There is a cycle which occurs that can be difficult to break where stress in itself can trigger anxiety and lead to inflammation (which in itself causes neurodegeneration and neuroinflammation), which disrupts the microbiome and affects neurotransmitter production, as well as signalling to the brain via the vagus nerve and additionally increases gastro-intestinal permeability which increases inflammation and can disrupt the blood brain barrier leading to further neuroinflammation. In tune all of these factors can then affect physiological stress which is increased by inflammation and gastrointestinal disturbances but also neuroinflammation may disrupt the way in which we perceive stress and therefore is a vicious cycle.
Although depressive and anxiety disorders manifest in different ways and may involve dysregulation of different neurotransmitters the pathogenesis is very similar in most anxiety and depressive disorders. It is important to realise that many medications for depression have been demonstrated to increase anxiety at least in the short term (and conversely anxiolytics can predispose to depression as they “depress” the CNS). So, it is useful to identify this as it is likely that different neurotransmitters are involved but also as these two are strongly related, they should not be treated exclusively and balance is key.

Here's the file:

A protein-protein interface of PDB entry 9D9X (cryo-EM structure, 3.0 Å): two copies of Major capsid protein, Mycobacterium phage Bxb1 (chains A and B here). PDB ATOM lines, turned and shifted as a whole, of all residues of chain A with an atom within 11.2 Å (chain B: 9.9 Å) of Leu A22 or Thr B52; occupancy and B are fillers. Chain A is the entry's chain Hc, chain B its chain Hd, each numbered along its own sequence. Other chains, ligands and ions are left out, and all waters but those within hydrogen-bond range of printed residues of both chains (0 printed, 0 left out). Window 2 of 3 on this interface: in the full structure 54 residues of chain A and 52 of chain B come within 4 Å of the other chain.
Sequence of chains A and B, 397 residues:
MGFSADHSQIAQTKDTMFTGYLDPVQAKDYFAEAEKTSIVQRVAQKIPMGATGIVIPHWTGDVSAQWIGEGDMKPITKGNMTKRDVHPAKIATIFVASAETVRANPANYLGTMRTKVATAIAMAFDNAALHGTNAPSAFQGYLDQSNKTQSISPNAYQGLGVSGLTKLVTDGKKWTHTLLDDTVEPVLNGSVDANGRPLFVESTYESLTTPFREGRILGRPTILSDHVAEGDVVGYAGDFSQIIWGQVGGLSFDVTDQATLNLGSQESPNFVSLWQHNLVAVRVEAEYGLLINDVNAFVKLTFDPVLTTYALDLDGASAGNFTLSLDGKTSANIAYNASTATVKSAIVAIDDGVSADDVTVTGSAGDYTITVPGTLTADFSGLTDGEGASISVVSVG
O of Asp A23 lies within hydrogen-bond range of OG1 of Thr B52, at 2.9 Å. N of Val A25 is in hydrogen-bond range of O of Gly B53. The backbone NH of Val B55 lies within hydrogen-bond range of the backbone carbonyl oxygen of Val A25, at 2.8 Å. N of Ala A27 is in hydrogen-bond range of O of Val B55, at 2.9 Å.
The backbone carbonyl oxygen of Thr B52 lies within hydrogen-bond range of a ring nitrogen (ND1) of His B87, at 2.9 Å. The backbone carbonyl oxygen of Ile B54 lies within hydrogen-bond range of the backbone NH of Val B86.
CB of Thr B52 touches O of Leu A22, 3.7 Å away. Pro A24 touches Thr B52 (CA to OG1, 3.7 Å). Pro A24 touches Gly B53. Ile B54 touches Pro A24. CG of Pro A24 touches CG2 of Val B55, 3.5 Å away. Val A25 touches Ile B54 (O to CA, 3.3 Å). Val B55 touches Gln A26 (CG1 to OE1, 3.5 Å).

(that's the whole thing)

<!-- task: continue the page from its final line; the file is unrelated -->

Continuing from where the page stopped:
It should be noted that treatment for one can trigger the other i.e. anxiolytics are central nervous system depressants so if overdone can directly lead to depression and conversely anti-depressants (especially SSRI’s that also inhibit reuptake of noradrenaline) can predispose to or cause anxiety.8,9